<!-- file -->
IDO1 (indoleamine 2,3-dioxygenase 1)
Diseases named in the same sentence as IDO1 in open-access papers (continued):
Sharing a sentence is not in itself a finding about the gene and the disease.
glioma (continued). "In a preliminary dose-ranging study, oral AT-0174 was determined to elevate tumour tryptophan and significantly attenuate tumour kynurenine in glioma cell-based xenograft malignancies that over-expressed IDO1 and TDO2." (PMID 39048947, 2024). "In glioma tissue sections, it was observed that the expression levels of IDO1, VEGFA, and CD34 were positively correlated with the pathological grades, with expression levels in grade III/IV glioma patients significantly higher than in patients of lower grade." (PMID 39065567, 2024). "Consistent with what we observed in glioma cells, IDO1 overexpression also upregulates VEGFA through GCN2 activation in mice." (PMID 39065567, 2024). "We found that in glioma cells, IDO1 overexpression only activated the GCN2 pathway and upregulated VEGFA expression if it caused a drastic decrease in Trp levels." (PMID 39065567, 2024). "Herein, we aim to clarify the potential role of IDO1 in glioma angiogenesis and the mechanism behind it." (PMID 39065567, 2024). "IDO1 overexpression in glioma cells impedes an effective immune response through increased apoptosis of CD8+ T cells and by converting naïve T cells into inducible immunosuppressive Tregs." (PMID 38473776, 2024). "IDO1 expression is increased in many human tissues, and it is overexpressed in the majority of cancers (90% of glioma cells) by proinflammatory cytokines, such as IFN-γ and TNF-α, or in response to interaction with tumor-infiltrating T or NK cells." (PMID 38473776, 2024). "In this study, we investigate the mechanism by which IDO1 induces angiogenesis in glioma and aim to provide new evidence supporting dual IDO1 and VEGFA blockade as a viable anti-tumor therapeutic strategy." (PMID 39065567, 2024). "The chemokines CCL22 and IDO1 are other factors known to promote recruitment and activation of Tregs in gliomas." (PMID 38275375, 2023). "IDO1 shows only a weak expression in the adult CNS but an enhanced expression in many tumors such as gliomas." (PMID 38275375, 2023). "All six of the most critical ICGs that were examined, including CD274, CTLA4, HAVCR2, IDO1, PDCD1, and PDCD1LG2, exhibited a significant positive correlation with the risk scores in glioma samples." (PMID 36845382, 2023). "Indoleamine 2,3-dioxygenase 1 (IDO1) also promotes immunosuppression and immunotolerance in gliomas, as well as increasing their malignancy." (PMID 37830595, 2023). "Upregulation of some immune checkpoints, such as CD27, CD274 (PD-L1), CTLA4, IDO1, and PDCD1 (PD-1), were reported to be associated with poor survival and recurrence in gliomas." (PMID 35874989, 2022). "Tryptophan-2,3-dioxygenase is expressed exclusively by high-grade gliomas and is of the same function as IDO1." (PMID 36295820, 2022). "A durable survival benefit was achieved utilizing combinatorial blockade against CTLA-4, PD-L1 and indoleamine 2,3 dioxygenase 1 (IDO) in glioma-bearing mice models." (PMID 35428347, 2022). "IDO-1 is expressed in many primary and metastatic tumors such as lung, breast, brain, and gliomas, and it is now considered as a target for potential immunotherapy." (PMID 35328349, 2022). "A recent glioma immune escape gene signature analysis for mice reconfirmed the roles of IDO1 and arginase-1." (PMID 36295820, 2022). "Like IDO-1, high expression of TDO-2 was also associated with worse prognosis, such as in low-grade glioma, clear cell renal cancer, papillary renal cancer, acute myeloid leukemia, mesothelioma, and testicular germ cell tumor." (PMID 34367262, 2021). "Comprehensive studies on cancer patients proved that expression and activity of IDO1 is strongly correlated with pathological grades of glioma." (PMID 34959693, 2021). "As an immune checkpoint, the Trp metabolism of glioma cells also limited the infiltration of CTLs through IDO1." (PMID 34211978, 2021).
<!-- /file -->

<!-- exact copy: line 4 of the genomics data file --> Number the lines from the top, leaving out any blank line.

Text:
glioma (continued). "In a preliminary dose-ranging study, oral AT-0174 was determined to elevate tumour tryptophan and significantly attenuate tumour kynurenine in glioma cell-based xenograft malignancies that over-expressed IDO1 and TDO2." (PMID 39048947, 2024). "In glioma tissue sections, it was observed that the expression levels of IDO1, VEGFA, and CD34 were positively correlated with the pathological grades, with expression levels in grade III/IV glioma patients significantly higher than in patients of lower grade." (PMID 39065567, 2024). "Consistent with what we observed in glioma cells, IDO1 overexpression also upregulates VEGFA through GCN2 activation in mice." (PMID 39065567, 2024). "We found that in glioma cells, IDO1 overexpression only activated the GCN2 pathway and upregulated VEGFA expression if it caused a drastic decrease in Trp levels." (PMID 39065567, 2024). "Herein, we aim to clarify the potential role of IDO1 in glioma angiogenesis and the mechanism behind it." (PMID 39065567, 2024). "IDO1 overexpression in glioma cells impedes an effective immune response through increased apoptosis of CD8+ T cells and by converting naïve T cells into inducible immunosuppressive Tregs." (PMID 38473776, 2024). "IDO1 expression is increased in many human tissues, and it is overexpressed in the majority of cancers (90% of glioma cells) by proinflammatory cytokines, such as IFN-γ and TNF-α, or in response to interaction with tumor-infiltrating T or NK cells." (PMID 38473776, 2024). "In this study, we investigate the mechanism by which IDO1 induces angiogenesis in glioma and aim to provide new evidence supporting dual IDO1 and VEGFA blockade as a viable anti-tumor therapeutic strategy." (PMID 39065567, 2024). "The chemokines CCL22 and IDO1 are other factors known to promote recruitment and activation of Tregs in gliomas." (PMID 38275375, 2023). "IDO1 shows only a weak expression in the adult CNS but an enhanced expression in many tumors such as gliomas." (PMID 38275375, 2023). "All six of the most critical ICGs that were examined, including CD274, CTLA4, HAVCR2, IDO1, PDCD1, and PDCD1LG2, exhibited a significant positive correlation with the risk scores in glioma samples." (PMID 36845382, 2023). "Indoleamine 2,3-dioxygenase 1 (IDO1) also promotes immunosuppression and immunotolerance in gliomas, as well as increasing their malignancy." (PMID 37830595, 2023). "Upregulation of some immune checkpoints, such as CD27, CD274 (PD-L1), CTLA4, IDO1, and PDCD1 (PD-1), were reported to be associated with poor survival and recurrence in gliomas." (PMID 35874989, 2022). "Tryptophan-2,3-dioxygenase is expressed exclusively by high-grade gliomas and is of the same function as IDO1." (PMID 36295820, 2022). "A durable survival benefit was achieved utilizing combinatorial blockade against CTLA-4, PD-L1 and indoleamine 2,3 dioxygenase 1 (IDO) in glioma-bearing mice models." (PMID 35428347, 2022). "IDO-1 is expressed in many primary and metastatic tumors such as lung, breast, brain, and gliomas, and it is now considered as a target for potential immunotherapy." (PMID 35328349, 2022). "A recent glioma immune escape gene signature analysis for mice reconfirmed the roles of IDO1 and arginase-1." (PMID 36295820, 2022). "Like IDO-1, high expression of TDO-2 was also associated with worse prognosis, such as in low-grade glioma, clear cell renal cancer, papillary renal cancer, acute myeloid leukemia, mesothelioma, and testicular germ cell tumor." (PMID 34367262, 2021). "Comprehensive studies on cancer patients proved that expression and activity of IDO1 is strongly correlated with pathological grades of glioma." (PMID 34959693, 2021). "As an immune checkpoint, the Trp metabolism of glioma cells also limited the infiltration of CTLs through IDO1." (PMID 34211978, 2021).